Famed as much for their ability to stretch, jam and tangle their way into your prized music players, the humble cassette tape has been firmly lodged into many people’s hearts. Who of a certain age can’t remember rewinding the tape on a pencil to save batteries, the endless joys of creating your own mix albums, or the long and painful extractions as your favourite tunes got eaten by the cassette player? Today 55 years after their first release and approximately 20 years since they commonly fell out of use, its nice to say a revival is currently underway both for new and vintage examples.
For more traditional audio-heads the compact cassette (aka tapes) and its associated players will never be as worthy as the mighty vinyl and record player. But as the industry standard for over 30 years, tapes raised the bar both in quality of recording and through the machine that went with it. Earlier reel to reel had always been a good format and continued in professional use till only a few years ago, but for the average consumer it was also a fiddly one. While some companies such as RCA Victor had begun to introduce their own similar cartridge cassettes in the late 1950s, it was the engineers at Phillips who would compact the idea down to the manageable size it is today. Their first cassette (the EL1903-1) was actually a blank and the machine that accompanied it (the EL3300) was intended to be used as a Dictaphone primarily. However as is always the case, youth culture had other ideas, and within a few years there were more and more record companies releasing commercial albums onto tape and lots of players to choose from.
As a fast-growing collectables field, tapes are being sought both by a global middle-aged group with a clear sense of nostalgia, and also by millennials as a form of digital rebellion. Today more and more contemporary grass-roots bands and Hipster musicians are releasing on cassette again, but there are also a growing number of people collecting the old tapes and tape players as well.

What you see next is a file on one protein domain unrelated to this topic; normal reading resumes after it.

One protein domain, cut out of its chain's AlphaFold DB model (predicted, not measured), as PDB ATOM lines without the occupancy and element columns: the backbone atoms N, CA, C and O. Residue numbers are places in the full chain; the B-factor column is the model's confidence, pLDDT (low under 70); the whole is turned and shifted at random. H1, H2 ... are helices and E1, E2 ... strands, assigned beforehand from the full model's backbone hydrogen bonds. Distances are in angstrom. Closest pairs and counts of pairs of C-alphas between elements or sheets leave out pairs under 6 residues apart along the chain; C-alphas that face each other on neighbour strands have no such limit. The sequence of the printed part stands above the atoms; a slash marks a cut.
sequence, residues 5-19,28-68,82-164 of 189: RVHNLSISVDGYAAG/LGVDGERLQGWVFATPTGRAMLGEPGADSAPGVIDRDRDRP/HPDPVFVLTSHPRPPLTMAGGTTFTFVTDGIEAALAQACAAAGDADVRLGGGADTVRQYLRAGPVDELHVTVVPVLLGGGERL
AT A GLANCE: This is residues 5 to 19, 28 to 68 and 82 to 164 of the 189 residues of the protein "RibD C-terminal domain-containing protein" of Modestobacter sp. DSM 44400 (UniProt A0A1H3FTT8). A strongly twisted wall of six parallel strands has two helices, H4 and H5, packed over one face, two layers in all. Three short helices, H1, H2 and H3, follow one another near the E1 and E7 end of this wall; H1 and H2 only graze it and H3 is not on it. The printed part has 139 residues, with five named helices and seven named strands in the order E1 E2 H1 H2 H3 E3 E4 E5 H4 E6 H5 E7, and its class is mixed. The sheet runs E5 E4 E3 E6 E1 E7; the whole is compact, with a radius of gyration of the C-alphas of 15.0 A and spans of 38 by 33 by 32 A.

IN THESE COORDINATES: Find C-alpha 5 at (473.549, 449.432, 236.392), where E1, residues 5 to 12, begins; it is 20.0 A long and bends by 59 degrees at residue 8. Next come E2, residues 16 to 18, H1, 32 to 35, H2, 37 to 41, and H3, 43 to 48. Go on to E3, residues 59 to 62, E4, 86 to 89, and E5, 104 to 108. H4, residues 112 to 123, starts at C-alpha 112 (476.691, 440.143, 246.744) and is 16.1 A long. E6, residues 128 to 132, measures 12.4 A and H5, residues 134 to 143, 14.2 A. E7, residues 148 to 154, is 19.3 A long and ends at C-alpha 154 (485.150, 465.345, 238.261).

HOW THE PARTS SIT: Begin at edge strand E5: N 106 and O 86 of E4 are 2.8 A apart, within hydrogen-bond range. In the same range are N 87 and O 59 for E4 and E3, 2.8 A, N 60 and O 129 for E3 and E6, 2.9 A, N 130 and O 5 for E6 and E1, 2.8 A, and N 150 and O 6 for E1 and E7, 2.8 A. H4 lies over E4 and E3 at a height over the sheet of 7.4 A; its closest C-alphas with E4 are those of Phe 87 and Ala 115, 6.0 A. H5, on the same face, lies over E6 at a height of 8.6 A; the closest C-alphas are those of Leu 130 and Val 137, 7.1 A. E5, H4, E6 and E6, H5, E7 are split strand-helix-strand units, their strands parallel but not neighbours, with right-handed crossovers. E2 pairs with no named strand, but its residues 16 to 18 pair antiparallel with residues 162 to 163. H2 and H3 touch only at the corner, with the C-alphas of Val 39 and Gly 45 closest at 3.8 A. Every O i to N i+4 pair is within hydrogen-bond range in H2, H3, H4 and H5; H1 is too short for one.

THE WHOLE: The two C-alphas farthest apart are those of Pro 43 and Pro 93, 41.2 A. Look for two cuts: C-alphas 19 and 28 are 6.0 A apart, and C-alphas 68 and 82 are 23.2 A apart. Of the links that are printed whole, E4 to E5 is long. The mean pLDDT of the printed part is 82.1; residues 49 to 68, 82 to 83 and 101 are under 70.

At the top of the pile are machines such as the Nakamichi Dragon and some high end Tandberg models that are considered among the best tape players ever made. Today a full serviced Dragon will set you back around £1500-£2000 and the Tandbergs between £2000-£4000. One year ago prices were approximately one third lower which shows the rising popularity of the field. In a similar vein the best quality portable cassette players from the 1980s are also worth good money. A boxed Sony WM-DD9 (a top of the range player in 1990) will make just over £1000, the first Sony Walkman the TPS-L2 in box can make up to £1500 and limited-edition machines from the 1980s and 90s will fetch up to around £4000. Of course, as you go down the desirability scale, the prices fall accordingly. At the bottom end there are still a plethora of perfectly usable but uninspiring tape players and decks out there to be picked up for less than £20.
As for the tapes themselves then, these also have a good cult following. The most desirable seem to be the demo or private releases from the early days of Hip Hop and Rap and can regularly sell for up to £2000-£3000 for a single tape. That said a rare Led Zeppelin or U2 tape can also fetch around £1000 which is not to be sniffed at either. Where I think the market gets strange is in the field of blank cassettes. With more and more international collectors and musicians coming back to actually using the medium of tape again, then the best quality tapes to record onto can only be found in the second-hand market (as production of these versions ceased years ago). Strange as it may seem a sealed TDK-MR blank tape will happily sell for £60 and packs of good quality metal sealed tapes can make over £100. As for the very first (the Philips EL1903-1) well that too is worth around £100 currently for a single boxed example.
Collecting vintage compact cassettes and tape players feels very much linked into our current love for all things retro and will continue to grow for the foreseeable future. They shout of 1980s and 90s nostalgia and get instantly recognised when used in cult movies such as Guardians of the Galaxy. They will forever be tied as much to the underground music scene as the big corporate labels, and will always appeal to a global generation. And one thing is for sure. Whatever the innovations and contributions tapes made to the development and history of music, future generations will still be able to experience the heart-ache of a chewed up tape!